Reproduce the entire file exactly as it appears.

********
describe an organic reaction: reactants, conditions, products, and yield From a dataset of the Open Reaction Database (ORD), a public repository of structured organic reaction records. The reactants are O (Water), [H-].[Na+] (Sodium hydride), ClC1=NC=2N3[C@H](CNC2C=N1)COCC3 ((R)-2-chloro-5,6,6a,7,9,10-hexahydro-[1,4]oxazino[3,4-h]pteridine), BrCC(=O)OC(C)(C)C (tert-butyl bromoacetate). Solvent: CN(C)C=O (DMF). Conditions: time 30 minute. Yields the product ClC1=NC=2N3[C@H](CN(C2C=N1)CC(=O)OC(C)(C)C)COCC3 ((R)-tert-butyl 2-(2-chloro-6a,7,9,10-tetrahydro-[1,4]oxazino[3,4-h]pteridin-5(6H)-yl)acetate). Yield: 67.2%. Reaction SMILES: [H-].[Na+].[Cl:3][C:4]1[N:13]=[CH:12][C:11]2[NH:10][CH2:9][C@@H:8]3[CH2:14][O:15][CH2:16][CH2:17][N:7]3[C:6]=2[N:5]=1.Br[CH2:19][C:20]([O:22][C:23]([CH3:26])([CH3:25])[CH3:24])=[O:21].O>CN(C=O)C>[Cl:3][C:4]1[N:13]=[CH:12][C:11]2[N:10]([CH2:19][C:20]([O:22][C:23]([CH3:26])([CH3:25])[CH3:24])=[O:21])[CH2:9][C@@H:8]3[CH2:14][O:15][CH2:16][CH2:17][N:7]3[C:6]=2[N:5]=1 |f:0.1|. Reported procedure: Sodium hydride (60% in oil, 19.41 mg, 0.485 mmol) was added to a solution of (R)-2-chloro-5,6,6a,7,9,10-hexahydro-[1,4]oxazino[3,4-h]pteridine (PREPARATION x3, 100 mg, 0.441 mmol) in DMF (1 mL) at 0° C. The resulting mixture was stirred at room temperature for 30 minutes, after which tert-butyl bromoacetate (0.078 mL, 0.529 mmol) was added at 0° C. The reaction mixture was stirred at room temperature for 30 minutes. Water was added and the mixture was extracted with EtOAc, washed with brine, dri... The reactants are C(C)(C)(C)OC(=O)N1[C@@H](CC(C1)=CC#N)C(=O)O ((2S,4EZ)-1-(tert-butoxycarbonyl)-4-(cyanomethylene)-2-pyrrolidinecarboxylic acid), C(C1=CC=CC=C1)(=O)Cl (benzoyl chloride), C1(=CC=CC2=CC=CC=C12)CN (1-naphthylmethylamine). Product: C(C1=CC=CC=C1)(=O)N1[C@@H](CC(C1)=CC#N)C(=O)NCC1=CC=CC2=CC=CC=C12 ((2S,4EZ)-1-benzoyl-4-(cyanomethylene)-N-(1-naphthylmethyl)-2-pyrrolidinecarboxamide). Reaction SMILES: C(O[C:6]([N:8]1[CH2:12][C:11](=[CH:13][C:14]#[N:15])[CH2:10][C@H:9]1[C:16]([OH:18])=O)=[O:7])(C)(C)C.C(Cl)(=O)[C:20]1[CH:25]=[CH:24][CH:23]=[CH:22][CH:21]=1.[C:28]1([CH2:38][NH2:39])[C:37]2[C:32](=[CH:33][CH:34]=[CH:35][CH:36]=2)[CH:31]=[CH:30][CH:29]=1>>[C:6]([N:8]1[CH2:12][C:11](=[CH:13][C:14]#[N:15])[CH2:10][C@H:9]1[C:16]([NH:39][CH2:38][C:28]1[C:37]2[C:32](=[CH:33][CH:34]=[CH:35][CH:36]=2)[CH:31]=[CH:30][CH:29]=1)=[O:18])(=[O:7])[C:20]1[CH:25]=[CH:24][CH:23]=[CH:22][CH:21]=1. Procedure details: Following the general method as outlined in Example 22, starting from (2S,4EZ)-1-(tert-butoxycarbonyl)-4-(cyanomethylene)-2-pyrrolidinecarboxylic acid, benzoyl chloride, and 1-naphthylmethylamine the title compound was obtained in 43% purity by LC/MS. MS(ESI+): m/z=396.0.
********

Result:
describe an organic reaction: reactants, conditions, products, and yield From a dataset of the Open Reaction Database (ORD), a public repository of structured organic reaction records. The reactants are O (Water), [H-].[Na+] (Sodium hydride), ClC1=NC=2N3[C@H](CNC2C=N1)COCC3 ((R)-2-chloro-5,6,6a,7,9,10-hexahydro-[1,4]oxazino[3,4-h]pteridine), BrCC(=O)OC(C)(C)C (tert-butyl bromoacetate). Solvent: CN(C)C=O (DMF). Conditions: time 30 minute. Yields the product ClC1=NC=2N3[C@H](CN(C2C=N1)CC(=O)OC(C)(C)C)COCC3 ((R)-tert-butyl 2-(2-chloro-6a,7,9,10-tetrahydro-[1,4]oxazino[3,4-h]pteridin-5(6H)-yl)acetate). Yield: 67.2%. Reaction SMILES: [H-].[Na+].[Cl:3][C:4]1[N:13]=[CH:12][C:11]2[NH:10][CH2:9][C@@H:8]3[CH2:14][O:15][CH2:16][CH2:17][N:7]3[C:6]=2[N:5]=1.Br[CH2:19][C:20]([O:22][C:23]([CH3:26])([CH3:25])[CH3:24])=[O:21].O>CN(C=O)C>[Cl:3][C:4]1[N:13]=[CH:12][C:11]2[N:10]([CH2:19][C:20]([O:22][C:23]([CH3:26])([CH3:25])[CH3:24])=[O:21])[CH2:9][C@@H:8]3[CH2:14][O:15][CH2:16][CH2:17][N:7]3[C:6]=2[N:5]=1 |f:0.1|. Reported procedure: Sodium hydride (60% in oil, 19.41 mg, 0.485 mmol) was added to a solution of (R)-2-chloro-5,6,6a,7,9,10-hexahydro-[1,4]oxazino[3,4-h]pteridine (PREPARATION x3, 100 mg, 0.441 mmol) in DMF (1 mL) at 0° C. The resulting mixture was stirred at room temperature for 30 minutes, after which tert-butyl bromoacetate (0.078 mL, 0.529 mmol) was added at 0° C. The reaction mixture was stirred at room temperature for 30 minutes. Water was added and the mixture was extracted with EtOAc, washed with brine, dri... The reactants are C(C)(C)(C)OC(=O)N1[C@@H](CC(C1)=CC#N)C(=O)O ((2S,4EZ)-1-(tert-butoxycarbonyl)-4-(cyanomethylene)-2-pyrrolidinecarboxylic acid), C(C1=CC=CC=C1)(=O)Cl (benzoyl chloride), C1(=CC=CC2=CC=CC=C12)CN (1-naphthylmethylamine). Product: C(C1=CC=CC=C1)(=O)N1[C@@H](CC(C1)=CC#N)C(=O)NCC1=CC=CC2=CC=CC=C12 ((2S,4EZ)-1-benzoyl-4-(cyanomethylene)-N-(1-naphthylmethyl)-2-pyrrolidinecarboxamide). Reaction SMILES: C(O[C:6]([N:8]1[CH2:12][C:11](=[CH:13][C:14]#[N:15])[CH2:10][C@H:9]1[C:16]([OH:18])=O)=[O:7])(C)(C)C.C(Cl)(=O)[C:20]1[CH:25]=[CH:24][CH:23]=[CH:22][CH:21]=1.[C:28]1([CH2:38][NH2:39])[C:37]2[C:32](=[CH:33][CH:34]=[CH:35][CH:36]=2)[CH:31]=[CH:30][CH:29]=1>>[C:6]([N:8]1[CH2:12][C:11](=[CH:13][C:14]#[N:15])[CH2:10][C@H:9]1[C:16]([NH:39][CH2:38][C:28]1[C:37]2[C:32](=[CH:33][CH:34]=[CH:35][CH:36]=2)[CH:31]=[CH:30][CH:29]=1)=[O:18])(=[O:7])[C:20]1[CH:25]=[CH:24][CH:23]=[CH:22][CH:21]=1. Procedure details: Following the general method as outlined in Example 22, starting from (2S,4EZ)-1-(tert-butoxycarbonyl)-4-(cyanomethylene)-2-pyrrolidinecarboxylic acid, benzoyl chloride, and 1-naphthylmethylamine the title compound was obtained in 43% purity by LC/MS. MS(ESI+): m/z=396.0.